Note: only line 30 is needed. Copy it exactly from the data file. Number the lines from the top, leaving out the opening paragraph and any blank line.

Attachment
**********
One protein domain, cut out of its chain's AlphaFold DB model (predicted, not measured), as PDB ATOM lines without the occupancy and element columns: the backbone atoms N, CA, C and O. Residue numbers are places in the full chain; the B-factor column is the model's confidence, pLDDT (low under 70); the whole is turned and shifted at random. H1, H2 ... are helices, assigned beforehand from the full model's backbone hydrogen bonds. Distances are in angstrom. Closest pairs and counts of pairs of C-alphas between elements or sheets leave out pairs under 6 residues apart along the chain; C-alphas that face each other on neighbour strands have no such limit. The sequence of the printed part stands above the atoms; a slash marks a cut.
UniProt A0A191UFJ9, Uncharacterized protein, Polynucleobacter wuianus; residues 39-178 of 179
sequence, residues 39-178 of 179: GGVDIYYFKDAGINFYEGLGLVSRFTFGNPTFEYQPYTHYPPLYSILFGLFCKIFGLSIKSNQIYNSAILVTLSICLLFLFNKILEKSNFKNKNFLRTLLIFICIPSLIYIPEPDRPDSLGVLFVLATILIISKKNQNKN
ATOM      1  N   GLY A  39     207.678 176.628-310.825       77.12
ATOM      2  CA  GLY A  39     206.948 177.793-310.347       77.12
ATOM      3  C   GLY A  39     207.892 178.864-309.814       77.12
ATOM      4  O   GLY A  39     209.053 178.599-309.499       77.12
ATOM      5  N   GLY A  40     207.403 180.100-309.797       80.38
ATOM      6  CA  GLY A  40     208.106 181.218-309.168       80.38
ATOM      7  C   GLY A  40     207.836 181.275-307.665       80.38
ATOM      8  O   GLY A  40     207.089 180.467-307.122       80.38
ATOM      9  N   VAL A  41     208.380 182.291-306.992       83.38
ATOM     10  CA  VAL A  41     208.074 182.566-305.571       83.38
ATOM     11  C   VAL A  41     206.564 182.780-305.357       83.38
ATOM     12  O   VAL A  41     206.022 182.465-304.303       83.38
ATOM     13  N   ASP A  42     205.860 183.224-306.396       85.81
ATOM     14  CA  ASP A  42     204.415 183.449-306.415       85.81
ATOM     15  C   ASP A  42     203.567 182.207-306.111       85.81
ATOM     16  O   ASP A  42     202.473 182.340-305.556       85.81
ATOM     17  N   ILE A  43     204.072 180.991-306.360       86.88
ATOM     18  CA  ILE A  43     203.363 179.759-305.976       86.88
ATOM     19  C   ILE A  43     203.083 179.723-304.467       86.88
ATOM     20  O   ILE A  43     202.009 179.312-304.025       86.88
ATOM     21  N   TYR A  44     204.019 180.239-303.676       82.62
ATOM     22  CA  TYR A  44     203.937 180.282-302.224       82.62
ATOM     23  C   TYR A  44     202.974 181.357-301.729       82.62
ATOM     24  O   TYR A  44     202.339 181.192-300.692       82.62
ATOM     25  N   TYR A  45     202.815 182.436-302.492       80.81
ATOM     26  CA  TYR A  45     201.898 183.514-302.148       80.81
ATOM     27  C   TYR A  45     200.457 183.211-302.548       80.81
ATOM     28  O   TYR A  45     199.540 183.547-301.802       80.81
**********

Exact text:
ATOM     28  O   TYR A  45     199.540 183.547-301.802       80.81